Steps per mm
When setting up GRBL, it requires a steps per mm value for each axis.
To move your motors, GRBL (running on the Arduino) generates electrical pulses on the "STEP" input of the drivers. To move one millimetre, it will generate as many pulses as your steps per mm setting. So how many pulses per mm?
In the old days, each pulse would turn the motor one step. It did this by flipping the direction of the current in one of its two windings; the next pulse would flip the polarity of the other winding, then the first one again, and so on. The order of the polarity flips controls the direction of rotation. Common step sizes are 1.8° (200 steps per revolution) and 0.9° (400 steps per revolution). That means there are 200 (or 400) equally spaced positions at which the shaft of your motor can sit, and each step pulse tells the motor to turn to the next position.
Modern drivers, however, support microstepping. This feature gives the driver finer control over the winding currents, beyond full-on and full-on-backwards. By using this finer control, a microstepping driver can position a hybrid stepper motor between steps. For instance, 8× microstepping (also written 1/8) divides each step into 8 equal intervals. Each pulse causes the motor to move 1/8 of a full step, so a 200 step-per-revolution motor takes 1600 pulses (microsteps) for a complete revolution. Microstepping dramatically increases the positioning resolution, but it does not increase the absolute positioning accuracy against a load. A 1.8°-per-step motor at 8× microstepping is not the same as a 0.9°-per-step motor at 4× microstepping, even though both need 1600 pulses per revolution: assuming the same torque rating and the same load, the latter has half the deviation. In other words, microstepping increases precision, but not accuracy. Microstepping does not change the torque the motor can generate, but it makes motion smoother and quieter, which is good even if the extra resolution is not needed. There is very little benefit beyond 16×, because the absolute positioning error due to load and sticktion makes the finer positioning resolution irrelevant. That said, drivers exist that can do 256× microstepping, or more, but there are very few applications where that is useful.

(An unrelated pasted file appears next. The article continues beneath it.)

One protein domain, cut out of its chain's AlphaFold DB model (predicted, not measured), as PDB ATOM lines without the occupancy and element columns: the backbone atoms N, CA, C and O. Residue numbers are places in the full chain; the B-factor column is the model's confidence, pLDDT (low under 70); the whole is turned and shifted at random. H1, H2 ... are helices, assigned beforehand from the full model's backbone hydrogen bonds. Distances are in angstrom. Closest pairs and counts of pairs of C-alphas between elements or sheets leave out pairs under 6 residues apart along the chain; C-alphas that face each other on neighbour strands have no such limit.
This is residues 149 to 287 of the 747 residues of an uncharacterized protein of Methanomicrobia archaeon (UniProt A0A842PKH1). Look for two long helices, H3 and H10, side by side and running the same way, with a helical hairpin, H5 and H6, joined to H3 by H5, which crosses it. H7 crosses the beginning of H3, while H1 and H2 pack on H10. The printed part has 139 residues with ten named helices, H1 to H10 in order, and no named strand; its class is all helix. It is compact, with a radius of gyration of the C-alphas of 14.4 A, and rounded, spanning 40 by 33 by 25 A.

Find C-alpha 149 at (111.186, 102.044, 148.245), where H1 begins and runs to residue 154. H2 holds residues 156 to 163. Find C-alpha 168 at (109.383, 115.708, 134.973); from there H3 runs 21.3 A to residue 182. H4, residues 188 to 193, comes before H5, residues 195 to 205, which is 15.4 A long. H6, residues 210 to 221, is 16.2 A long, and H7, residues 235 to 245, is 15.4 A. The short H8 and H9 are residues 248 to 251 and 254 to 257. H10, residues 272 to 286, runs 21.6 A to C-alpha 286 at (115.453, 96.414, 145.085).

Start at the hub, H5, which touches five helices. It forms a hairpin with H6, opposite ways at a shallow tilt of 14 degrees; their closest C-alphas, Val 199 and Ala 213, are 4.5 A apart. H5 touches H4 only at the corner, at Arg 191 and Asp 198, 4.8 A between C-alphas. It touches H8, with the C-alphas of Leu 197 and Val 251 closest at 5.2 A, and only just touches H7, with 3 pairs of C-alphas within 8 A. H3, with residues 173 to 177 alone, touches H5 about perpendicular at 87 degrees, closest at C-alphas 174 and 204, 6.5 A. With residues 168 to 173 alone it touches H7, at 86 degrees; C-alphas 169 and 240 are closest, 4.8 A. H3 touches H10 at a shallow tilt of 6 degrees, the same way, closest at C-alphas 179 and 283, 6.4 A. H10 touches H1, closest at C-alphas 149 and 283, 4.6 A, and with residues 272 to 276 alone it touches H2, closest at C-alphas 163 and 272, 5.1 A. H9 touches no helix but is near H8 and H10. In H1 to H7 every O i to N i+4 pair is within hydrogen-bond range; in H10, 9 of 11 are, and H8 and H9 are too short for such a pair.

The name steps per mm in GRBL is confusing because it actually refers to the microstep pulses, not full steps. It should really be pulses per mm, or maybe microsteps per mm. I'll use the former — it's clearer.
You would probably use the same type of motor and the same type of drive on the X and Y axes. That's not an hard requirement, but it makes sense. However, if your machine has two motors on the same axis (usually the Y), those two must be of the same type. Your Z axis is likely different; even if it's the same motor as the X and Y, the drive is likely different. So you need to calculate a steps per mm setting for the X and Y axes, and a different steps per mm setting for the Z axis.
As an example, assume 400 step-per-revolution (0.9°-per-step) motors on all axes, with X and Y set to 16× microstepping and the Z axis driver to 4× microstepping.
If you have a standard eShapeoko of recent vintage, your X and Y axis pulleys have 20 teeth. The pitch of GT2 belt is 2 mm (the 2 in the name), so one turn of that pulley moves the carriage 40 mm. Your motor driver needs 16 × 400 = 6400 pulses per turn. So, to advance 1 mm, it needs 6400 / 40 = 160 pulses per mm.
On the Z axis, the stock eShapeoko has a Tr 8 × 2 screw. That's a pitch of 2 mm (again, the 2 in the name). One turn of the Z motor moves that axis only 2 mm. The Z motor driver needs 4 × 400 = 1600 pulses per turn, which gives 1600 / 2 = 800 pulses per mm.
X and Y axes
start with: microstepping: 16 pulses / step multiply by: motor: 400 steps / rev divide by: pulley: 20 teeth / rev divide by: belt pitch: 2 mm / tooth gives: GRBL setting: 160 pulses / mm
start with: microstepping: 4 pulses / step multiply by: motor: 400 steps / rev divide by: screw pitch: 2 mm / rev gives: GRBL setting: 800 pulses / mm